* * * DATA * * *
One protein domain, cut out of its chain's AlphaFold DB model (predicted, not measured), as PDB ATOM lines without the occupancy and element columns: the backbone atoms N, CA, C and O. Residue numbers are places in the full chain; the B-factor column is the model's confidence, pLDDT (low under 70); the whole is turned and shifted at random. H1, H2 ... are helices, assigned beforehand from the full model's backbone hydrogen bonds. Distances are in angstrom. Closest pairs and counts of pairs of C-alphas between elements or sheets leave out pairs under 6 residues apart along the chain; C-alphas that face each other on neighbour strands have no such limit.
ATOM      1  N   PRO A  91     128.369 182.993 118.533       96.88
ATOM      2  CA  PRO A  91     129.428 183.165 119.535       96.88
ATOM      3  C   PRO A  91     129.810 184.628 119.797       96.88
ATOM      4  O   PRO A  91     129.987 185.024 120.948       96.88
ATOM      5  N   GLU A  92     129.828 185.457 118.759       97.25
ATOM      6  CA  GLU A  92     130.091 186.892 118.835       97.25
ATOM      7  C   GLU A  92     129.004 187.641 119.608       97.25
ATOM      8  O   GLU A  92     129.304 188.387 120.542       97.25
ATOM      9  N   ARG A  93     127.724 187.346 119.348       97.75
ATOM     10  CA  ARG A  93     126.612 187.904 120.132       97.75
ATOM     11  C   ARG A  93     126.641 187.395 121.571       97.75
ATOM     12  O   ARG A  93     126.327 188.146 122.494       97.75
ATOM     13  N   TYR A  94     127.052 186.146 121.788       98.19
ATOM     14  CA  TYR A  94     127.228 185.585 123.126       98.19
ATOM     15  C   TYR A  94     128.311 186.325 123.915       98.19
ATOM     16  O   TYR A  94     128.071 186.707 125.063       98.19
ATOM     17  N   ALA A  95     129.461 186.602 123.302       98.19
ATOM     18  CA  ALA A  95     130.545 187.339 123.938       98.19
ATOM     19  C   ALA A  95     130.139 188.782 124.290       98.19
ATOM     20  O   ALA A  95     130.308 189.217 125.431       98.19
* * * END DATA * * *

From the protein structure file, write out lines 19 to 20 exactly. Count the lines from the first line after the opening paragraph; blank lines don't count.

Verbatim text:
ATOM     19  C   ALA A  95     130.139 188.782 124.290       98.19
ATOM     20  O   ALA A  95     130.308 189.217 125.431       98.19